My library is establishing links with the public health teams in the area and one of the services we provide is to send them a bulletin once a week with information that is relevant to them. It goes out on a Friday. My manager used to put it together, but when she went on maternity leave she handed the task over to me. I did a few while she was still here so I had some guidance, and she also wrote a procedure of how it all works (applied knowledge management, right there). So my Friday mornings are now taken up by putting the bulletin together.
The content comes from subscriptions to various bulletins and email alerts from organisations like Public Health England and the King’s Fund, journals etc. which all include public health content, but a lot of irrelevant things as well. I also have a list of websites in my bookmarks that I scan for the bulletin. My main job with this is separating the wheat from the chaff and making sure I only include items that will be relevant to the audience. I found this a bit tricky when I first started doing the bulletin, but looking through some of the previous ones that my manager had done helped. So, unexpectedly enough, did doing info lit training sessions with public health teams, as those gave me a sense of what they were working on and therefore likely to be interested in. Putting the bulletin together also has a nice side effect in that it helps me keep up with news in the field myself.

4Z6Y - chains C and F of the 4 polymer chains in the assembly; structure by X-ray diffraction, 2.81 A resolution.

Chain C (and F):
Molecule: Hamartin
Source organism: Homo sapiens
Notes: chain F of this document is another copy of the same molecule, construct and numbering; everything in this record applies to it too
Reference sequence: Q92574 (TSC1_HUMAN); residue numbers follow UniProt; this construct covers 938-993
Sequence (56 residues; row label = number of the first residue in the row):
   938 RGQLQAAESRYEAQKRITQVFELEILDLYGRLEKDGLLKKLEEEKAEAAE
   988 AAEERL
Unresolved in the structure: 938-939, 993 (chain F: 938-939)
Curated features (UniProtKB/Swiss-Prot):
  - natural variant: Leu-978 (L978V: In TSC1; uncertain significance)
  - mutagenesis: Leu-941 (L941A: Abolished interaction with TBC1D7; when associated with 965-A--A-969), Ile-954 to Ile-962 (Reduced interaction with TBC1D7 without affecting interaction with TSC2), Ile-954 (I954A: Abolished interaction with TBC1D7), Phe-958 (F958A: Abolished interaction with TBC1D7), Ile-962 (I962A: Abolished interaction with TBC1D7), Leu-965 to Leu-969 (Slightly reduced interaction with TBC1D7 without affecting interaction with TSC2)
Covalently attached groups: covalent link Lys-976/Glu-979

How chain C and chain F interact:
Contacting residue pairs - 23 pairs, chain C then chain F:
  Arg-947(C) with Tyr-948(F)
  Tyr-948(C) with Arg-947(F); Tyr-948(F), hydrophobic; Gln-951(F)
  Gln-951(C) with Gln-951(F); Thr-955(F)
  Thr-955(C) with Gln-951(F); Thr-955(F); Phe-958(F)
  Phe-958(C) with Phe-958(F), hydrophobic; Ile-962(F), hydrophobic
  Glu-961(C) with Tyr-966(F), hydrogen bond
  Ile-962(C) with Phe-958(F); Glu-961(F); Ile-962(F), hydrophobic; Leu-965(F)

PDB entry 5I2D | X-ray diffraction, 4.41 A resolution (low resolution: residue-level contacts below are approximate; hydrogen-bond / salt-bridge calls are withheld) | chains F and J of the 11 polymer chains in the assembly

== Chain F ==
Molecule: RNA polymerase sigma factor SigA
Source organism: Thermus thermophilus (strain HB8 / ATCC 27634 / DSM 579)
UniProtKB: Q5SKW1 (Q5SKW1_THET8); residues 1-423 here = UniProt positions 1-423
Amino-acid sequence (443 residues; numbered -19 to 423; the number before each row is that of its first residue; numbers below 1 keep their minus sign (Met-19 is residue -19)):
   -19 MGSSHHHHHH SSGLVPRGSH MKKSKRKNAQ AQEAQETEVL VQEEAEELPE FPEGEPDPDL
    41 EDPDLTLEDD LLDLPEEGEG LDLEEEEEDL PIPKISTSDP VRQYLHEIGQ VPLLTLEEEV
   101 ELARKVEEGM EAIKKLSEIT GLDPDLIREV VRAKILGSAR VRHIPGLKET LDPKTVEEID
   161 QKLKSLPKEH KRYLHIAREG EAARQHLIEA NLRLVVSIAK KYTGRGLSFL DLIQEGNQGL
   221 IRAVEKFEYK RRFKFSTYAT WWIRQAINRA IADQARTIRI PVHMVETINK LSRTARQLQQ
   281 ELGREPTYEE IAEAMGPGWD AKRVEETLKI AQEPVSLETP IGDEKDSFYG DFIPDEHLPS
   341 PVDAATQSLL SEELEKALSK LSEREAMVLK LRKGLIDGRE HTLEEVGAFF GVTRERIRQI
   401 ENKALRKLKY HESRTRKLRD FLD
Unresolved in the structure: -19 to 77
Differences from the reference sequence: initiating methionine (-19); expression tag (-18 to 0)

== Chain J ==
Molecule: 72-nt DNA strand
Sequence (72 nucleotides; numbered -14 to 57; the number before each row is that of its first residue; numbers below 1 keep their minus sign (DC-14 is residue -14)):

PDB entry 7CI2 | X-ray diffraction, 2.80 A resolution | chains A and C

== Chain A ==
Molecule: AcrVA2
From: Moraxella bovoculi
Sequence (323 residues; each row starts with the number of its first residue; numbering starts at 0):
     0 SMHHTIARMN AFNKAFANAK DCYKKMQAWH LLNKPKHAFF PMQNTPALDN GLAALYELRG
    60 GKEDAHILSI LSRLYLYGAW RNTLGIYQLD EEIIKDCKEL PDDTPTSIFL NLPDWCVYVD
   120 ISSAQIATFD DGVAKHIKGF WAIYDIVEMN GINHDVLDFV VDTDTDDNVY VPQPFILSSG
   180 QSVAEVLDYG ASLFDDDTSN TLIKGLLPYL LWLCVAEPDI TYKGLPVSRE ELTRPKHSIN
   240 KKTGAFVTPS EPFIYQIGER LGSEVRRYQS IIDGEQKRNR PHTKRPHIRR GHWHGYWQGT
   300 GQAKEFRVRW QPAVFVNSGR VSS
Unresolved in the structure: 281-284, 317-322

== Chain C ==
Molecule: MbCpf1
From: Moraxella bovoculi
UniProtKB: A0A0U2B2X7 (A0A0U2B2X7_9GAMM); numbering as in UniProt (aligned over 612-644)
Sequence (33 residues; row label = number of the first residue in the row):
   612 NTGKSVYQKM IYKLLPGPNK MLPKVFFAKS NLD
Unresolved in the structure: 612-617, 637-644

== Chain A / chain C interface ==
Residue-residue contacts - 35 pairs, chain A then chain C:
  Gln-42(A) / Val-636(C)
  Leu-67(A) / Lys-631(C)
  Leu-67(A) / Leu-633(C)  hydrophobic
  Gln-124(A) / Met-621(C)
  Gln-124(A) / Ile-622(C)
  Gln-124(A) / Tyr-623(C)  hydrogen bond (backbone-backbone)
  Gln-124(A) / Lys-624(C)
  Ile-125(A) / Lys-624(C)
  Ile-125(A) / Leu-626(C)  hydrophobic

To keep the bulletin nice and organised, we have a template with headings covering different aspects of health which are all hyperlinked so people can get to the bit they want to read quickly and ignore things that don’t apply to them. The bulletin also includes journal table of contents and events listings.
It gets sent out by normal email to the team admins, who forward it to the teams. Currently we have no means of tracking what people click on. There has been verbal feedback though from the teams that they are finding it very useful. I sometimes still find that it runs too long. I suppose there is always a balance act with bulletins, as they need to be short enough that they get read at all but also need to include all relevant information that was published that week. When I presented at HLG, my co-presenter Jenny McCullough talked about a system that they use for bulletins at the Royal College of Surgeons and which enables them to track what people are reading. Not something I can do right now, but definitely something I’m keeping in the back of my mind for bulletins.